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One billion less dollars in circulation

There is one billion less dollars in circulation, this is clearly a very deliberate move by the government to drive us towards a cashless society. The heat wave in Europe is very worrying of course but it was this hot 50 years ago.

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Australia is steadily marching towards a cashless society, and it’s making headlines as the number of physical notes in circulation officially takes a dip for the first time since dollars and cents were introduced in 1966. According to data from the Reserve Bank of Australia (RBA), over a billion dollars’ worth of cash vanished from circulation in the last financial year, signaling a significant shift that could impact certain groups, especially the elderly and those living in regional areas.

This move towards less cash is not only affecting everyday transactions but also posing a challenge for the nation’s criminals, who heavily rely on cash for their under-the-radar dealings. As less cash circulates, it becomes harder for them to conduct transactions undetected.

For over half a century, the total value and number of notes in circulation had been increasing year after year since the decimal currency was introduced. However, in the 2022-23 financial year, this trend came to a halt, with a notable decrease in $50 notes.

The RBA’s survey of consumer payment trends revealed that a third of Australians now consider themselves “low cash users,” significantly reducing their cash-based transactions. In contrast, three years ago, approximately half of the nation’s residents reported such behavior.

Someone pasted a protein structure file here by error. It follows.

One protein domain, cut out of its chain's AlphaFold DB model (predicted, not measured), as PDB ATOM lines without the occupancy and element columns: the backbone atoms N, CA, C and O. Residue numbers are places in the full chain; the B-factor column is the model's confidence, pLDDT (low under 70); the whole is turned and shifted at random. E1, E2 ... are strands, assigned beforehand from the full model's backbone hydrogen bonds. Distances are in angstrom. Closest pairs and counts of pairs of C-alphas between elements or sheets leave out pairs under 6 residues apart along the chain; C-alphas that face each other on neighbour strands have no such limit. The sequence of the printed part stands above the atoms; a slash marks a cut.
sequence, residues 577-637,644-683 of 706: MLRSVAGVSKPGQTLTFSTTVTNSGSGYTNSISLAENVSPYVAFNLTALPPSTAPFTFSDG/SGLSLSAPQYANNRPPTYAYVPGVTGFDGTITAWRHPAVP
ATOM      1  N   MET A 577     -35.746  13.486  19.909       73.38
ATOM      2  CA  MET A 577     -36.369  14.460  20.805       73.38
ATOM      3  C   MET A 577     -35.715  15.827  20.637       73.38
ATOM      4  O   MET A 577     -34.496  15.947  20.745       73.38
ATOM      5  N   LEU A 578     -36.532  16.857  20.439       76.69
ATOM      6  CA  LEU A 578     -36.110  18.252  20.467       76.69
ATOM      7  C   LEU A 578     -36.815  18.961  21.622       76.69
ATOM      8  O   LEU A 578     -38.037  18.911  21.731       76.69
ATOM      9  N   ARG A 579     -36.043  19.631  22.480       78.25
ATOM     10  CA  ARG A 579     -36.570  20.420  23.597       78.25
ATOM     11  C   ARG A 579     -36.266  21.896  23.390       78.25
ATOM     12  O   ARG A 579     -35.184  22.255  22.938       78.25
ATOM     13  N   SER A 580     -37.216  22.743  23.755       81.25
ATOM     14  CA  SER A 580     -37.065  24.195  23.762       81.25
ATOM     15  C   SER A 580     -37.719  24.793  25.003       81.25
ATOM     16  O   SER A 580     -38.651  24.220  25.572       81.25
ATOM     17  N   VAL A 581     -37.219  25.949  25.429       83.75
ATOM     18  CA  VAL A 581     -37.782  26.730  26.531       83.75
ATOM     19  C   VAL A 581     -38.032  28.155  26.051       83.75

Interestingly, despite the surge in ultra-quick payment methods like Apple Pay and touch-and-go options, cash use actually increased during the COVID years when electronic payments were the preferred choice. But times have changed, and currently, there’s just $101.3 billion in cash circulating throughout the country, the smallest figure since November 2019.

The decline in the number of $5, $20, and $50 notes is particularly notable, while the $100 note, although showing a slight increase, is also slowing down overall.

It’s a clear sign that cash usage is likely to continue its downward trend in the coming years, much like the phasing out of cheques, which are expected to be completely obsolete in Australia by 2030. The country is embracing the future of digital transactions, moving towards a cashless era that will redefine how Australians handle their finances.

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